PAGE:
Another Fashion Week has come and gone. Wipe the lipstick off the champagne glasses, fold up the chairs, catch up on the prettiest Instagram feeds, and read yet another story about howfashion bloggers took over the front row. The same story has been recycled since 2009 when Gawker declared ‘I hereby declare the fashion bloggers’ ‘front row’ trend piece over.’ Clearly, the media world did not heed Gawker’s call.
There is a story here. Fashion is an influence-driven industry where the opinions of a handful of connected writers and designers in New York, Paris and Milan drive billions of dollars in product. It used to be that those writers resided exclusively at the headquarters of magazines like Vogue, W and Elle.
As we all know from reading regular stories about the new power center emerging online, things have changed. Digital denizens are gaining access, collaborating on designs and influencing purchase decisions in a meaningful way. They’ve brought welcome new perspectives into what was once a cloistered industry.
But, things haven’t changed that much and the rise of a very select few online-only creators hasn’t replaced the traditional influencers. Anna Wintour, Caroline Roitfeld and Robbie Myers are still front and center. The ones sitting next to them is what’s new. The arrival of these newcomers has created new stakeholders that brands must cater to in order to reach their targeted audiences consuming fashion news on Instagram, Facebook, Twitter and blogs.
To reach those audiences, brands should be careful not to lump all fashion bloggers together. In the past five years, fashion blogging has split between the front row and the peanut gallery.
The ones actually sitting front row represent less than 0.1 percent of fashion bloggers.This is rarified air. They might be represented by Next Management, which was primarily a modeling agency until it started taking on bloggers such as Andy Torrest of StyleScrapbook, Rumi Neel of FashionToast and Chiara Ferragni of The Blonde Salad. They might be part ofNowManifest, the Conde Nast-owned blog and ad platform for creators such as Elin Kling and Neel. They might be the upper crust of a larger grouping of bloggers represented by Say Media, which reps Tavi Gevinson of Rookie, or DBA, which reps Jamie Beck of Ann Street Studio.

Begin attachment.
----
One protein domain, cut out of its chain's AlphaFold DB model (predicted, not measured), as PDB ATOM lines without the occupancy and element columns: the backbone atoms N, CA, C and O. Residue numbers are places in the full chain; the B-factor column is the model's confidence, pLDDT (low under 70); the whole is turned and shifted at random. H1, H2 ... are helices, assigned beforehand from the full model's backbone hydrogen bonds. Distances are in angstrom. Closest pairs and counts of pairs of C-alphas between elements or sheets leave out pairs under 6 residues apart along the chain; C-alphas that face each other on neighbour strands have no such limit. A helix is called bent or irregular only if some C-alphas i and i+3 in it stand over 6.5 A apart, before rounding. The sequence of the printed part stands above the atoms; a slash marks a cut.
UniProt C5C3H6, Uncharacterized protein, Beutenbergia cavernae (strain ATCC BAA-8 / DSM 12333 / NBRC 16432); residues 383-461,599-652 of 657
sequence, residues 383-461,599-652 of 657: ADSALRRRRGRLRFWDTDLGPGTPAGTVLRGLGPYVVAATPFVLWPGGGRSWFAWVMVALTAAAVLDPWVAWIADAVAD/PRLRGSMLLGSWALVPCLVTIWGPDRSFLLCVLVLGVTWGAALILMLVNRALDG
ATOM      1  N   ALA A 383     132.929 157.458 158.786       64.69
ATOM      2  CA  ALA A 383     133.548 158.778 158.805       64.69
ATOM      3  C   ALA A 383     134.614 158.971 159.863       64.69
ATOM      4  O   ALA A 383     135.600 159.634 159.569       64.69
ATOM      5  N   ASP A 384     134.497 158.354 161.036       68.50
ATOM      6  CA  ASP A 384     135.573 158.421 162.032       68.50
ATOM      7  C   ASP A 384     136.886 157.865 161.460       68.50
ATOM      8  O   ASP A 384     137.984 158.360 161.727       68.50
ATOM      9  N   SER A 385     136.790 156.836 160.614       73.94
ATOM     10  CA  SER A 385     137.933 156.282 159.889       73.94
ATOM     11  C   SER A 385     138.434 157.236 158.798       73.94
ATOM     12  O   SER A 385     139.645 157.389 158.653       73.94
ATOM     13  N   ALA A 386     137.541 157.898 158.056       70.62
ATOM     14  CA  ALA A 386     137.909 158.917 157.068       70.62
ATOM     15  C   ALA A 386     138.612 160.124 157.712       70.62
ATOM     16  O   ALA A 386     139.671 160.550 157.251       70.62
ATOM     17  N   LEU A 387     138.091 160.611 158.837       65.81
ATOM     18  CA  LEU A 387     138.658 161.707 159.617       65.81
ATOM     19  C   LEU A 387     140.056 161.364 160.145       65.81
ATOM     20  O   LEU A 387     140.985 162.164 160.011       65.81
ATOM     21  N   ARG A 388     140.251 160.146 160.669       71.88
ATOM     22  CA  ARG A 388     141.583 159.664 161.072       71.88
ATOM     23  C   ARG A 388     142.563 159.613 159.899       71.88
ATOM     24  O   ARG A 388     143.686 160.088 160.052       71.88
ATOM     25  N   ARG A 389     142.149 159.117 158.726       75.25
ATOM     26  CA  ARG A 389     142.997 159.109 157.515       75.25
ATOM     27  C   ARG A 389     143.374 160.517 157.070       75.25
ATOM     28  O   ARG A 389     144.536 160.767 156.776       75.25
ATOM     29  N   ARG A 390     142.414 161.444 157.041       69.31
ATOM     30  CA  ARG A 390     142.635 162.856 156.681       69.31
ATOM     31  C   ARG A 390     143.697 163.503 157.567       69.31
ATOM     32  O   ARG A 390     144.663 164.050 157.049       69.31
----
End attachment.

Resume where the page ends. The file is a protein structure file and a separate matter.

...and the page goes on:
For most of these top fashion bloggers, their blogs have become an afterthought. It’s how they started but is now just a means to the invitations, junkets, free swag, product collaborations, speaking gigs, book contracts, paid social and content placements, television shows, and front row seats, of course. With a few notable exceptions such as Emily Weiss’ Into The Gloss, Tavi’s Rookie or Erin Kleinberg and Stephanie Mark’s The Coveteur, this top-tier creator class is not trying to build the next great digital publication. Instead, they’re using their sizable social channels as a more powerful distribution method than their site-based one and accepting the creative constraints inherent in social channels in exchange for the lower overhead.
In truth, 99.9 percent of fashion bloggers get nowhere near the front row. The closest this group gets to the celebrities and big magazine editors is what they see Man Repeller post to Instagram each September. These bloggers – which comprise the longtail – are passionate, authentic writers and photographers who love clothes, accessories and shoes. They have small but rabid followings. On their own, they don’t move the needle for a brand. But, taken together, they can be a potent complement to a campaign seeking a social component or niche targeting. To address this need, platforms such as Fohr Card have emerged to aggregate and organize fashion bloggers and then connect them to brands.
A few will graduate to the front row in the coming years. A small handful may launch sustainable digital publications. Most bloggers, however, will write for a few more years before moving on to something else. But, don’t fear. Another passionate and literate fashionista will emerge to take their spot. You see, in the world of high-fashion, everything eventually comes back into style.
Original article retrieved from Saymedia.com